I’ve just finished up listening to “Stay Free: the Story of the Clash,” the 8-episode podcast narrated by Chuck D, and besides totally fangirling out over a band I really loved, I started thinking a lot about exactly what made the Clash so great — and discovered that those same qualities could apply to my writing. Here’s what I took away from this podcast:

Photo by Jordan Whitfield on Unsplash

Do the work

OK, this one is a gimme. But it really struck me how, even at the height of the punk era, when a lot of groups were proud of how little they knew about what they were…

Writer bows over a laptop with hands clasped at the back of their head

In the 1985 young adult novel “I’ll Take Manhattan,” 15-year-old Amanda gets burned when she shares an idea with a powerful person who profits off it without her permission. Amanda quickly learns that she was naive to share her ideas with someone in her industry.

But if you’re a freelancer pitching a story to a publication, it’s not naive to share your idea — it’s simply how the industry works. And sadly, just as Amanda learned, getting taken advantage of can seem like just part of the business.

“You pitch a pub, they turn down your story, and then something…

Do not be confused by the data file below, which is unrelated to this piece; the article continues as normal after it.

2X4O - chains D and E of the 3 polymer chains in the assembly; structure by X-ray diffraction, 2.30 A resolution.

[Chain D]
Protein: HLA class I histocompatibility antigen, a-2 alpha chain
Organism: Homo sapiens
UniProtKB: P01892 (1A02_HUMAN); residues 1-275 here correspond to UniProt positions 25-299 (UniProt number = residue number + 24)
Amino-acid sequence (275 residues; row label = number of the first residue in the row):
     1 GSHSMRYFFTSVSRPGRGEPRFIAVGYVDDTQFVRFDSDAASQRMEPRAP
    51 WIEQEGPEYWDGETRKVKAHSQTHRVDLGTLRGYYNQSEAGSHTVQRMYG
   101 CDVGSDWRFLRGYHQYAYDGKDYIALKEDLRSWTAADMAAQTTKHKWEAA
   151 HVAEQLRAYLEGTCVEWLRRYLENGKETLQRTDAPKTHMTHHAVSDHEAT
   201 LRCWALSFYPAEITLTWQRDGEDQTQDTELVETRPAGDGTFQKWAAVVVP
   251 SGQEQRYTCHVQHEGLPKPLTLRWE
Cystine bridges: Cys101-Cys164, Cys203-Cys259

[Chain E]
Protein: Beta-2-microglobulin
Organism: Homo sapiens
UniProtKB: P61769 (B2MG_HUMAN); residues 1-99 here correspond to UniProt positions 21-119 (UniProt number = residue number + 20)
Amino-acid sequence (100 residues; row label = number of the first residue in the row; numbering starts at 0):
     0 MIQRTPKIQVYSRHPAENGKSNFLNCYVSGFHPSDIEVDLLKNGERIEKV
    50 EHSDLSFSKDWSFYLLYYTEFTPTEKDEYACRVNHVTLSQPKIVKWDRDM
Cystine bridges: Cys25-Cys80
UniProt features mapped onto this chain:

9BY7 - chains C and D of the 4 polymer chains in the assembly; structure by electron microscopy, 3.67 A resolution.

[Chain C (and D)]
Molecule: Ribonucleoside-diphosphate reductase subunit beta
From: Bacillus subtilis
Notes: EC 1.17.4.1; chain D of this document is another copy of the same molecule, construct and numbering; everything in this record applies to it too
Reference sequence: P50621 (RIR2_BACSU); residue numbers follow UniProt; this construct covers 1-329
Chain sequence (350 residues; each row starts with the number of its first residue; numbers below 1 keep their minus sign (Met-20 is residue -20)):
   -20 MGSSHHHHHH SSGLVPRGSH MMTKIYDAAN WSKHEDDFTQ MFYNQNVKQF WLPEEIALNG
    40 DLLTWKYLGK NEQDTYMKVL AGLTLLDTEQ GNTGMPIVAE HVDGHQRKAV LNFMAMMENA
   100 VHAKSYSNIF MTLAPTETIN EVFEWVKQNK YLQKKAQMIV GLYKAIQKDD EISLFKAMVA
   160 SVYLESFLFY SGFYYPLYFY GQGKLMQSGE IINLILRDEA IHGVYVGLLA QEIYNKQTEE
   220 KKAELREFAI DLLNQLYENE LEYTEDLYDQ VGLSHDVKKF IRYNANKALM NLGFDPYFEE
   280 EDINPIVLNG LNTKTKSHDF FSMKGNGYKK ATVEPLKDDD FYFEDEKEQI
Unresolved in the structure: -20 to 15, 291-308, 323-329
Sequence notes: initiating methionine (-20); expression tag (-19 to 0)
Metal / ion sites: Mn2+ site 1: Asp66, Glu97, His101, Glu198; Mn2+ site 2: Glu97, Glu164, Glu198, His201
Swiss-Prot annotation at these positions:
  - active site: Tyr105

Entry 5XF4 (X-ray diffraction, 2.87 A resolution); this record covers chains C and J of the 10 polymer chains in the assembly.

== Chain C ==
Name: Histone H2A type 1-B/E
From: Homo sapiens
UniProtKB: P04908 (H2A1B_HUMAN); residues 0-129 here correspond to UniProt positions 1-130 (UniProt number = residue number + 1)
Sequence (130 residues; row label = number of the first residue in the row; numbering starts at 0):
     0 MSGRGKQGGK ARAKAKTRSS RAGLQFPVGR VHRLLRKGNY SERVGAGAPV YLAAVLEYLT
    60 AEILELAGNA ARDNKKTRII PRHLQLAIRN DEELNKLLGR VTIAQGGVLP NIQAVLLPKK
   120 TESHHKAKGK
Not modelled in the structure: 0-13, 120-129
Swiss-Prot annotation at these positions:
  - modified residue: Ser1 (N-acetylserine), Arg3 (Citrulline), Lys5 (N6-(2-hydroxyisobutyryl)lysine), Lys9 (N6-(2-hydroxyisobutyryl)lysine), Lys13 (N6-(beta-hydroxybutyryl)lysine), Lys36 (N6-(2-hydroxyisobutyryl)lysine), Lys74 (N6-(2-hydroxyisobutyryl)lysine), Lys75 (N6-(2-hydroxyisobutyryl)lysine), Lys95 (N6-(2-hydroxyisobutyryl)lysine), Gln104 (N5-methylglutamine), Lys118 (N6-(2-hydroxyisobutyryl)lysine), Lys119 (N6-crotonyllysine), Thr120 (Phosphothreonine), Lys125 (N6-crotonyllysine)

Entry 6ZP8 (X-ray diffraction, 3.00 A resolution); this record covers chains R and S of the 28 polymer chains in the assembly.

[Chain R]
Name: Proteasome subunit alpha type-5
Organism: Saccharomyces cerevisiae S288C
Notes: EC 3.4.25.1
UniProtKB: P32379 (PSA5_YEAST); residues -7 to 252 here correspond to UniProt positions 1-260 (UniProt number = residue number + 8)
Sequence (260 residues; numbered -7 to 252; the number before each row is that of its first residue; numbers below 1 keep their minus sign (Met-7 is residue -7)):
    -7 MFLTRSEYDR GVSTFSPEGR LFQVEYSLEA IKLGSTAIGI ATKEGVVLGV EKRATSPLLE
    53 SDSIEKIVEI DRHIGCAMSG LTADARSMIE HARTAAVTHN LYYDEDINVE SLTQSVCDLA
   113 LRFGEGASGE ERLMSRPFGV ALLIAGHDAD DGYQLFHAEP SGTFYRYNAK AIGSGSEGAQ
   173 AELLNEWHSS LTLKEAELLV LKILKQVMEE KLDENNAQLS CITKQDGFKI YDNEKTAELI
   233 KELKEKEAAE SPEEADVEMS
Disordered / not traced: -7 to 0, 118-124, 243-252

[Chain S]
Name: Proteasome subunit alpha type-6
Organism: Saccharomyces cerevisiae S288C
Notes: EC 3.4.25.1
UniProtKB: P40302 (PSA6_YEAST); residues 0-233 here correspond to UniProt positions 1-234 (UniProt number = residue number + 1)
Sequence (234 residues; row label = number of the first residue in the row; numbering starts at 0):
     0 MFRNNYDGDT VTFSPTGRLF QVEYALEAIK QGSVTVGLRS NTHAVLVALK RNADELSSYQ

Dear Amazon,

Can you believe it’s been 20 years? I mean, the time has just flown by.

We were both so different back in 1998 — me, a shy undergrad with a bad haircut and acne; you, an up-and-coming online retailer who had just made the big time by going public.

I mean, at first, I just hooked up with you because I liked your book collection. When my roommate introduced us, I never could have imagined that it would be the start of something like this.

I have to admit, I was seeing a lot of other online retailers…

Frederick Winslow Taylor, eat your heart out.

The pioneer of scientific management would no doubt give at least a nod of professional admiration to the patent filed by Tye Michael Brady of Seattle, Washington, for a “wrist band haptic feedback system.”

This fantastical (and as yet still imaginary) system would employ “radio frequency based tracking of a worker’s hands to monitor performance of inventory tasks.” Furthermore, if the wrist band senses that a worker was moving in the wrong direction, its “haptic feedback system” would vibrate to re-direct the worker to the proper course.

Taylor no doubt would have found…

Photo: Marcin Konsek / Wikimedia Commons / CC BY-SA 4.0

If you heard about Nancy Pelosi’s 8-hour filibuster-style speech last week, you probably also heard the oft-mentioned fact that she executed this feat while wearing 4-inch high heels.

This fact was breathlessly noted, not just by fashion and industry publications, but also by more mainstream news and culture outlets, and I find myself wondering if this is an achievement that is really deserving of celebration.

Of course, there’s a narrative here about sacrifice. Alongside mentions of her 4-inch heels, it was also noted that she took “only sips of water” during the 8-hour stretch and “barely took time to unwrap…

Emily Popek

Emily F. Popek, a school communications professional and freelance journalist, lives in upstate New York with her family.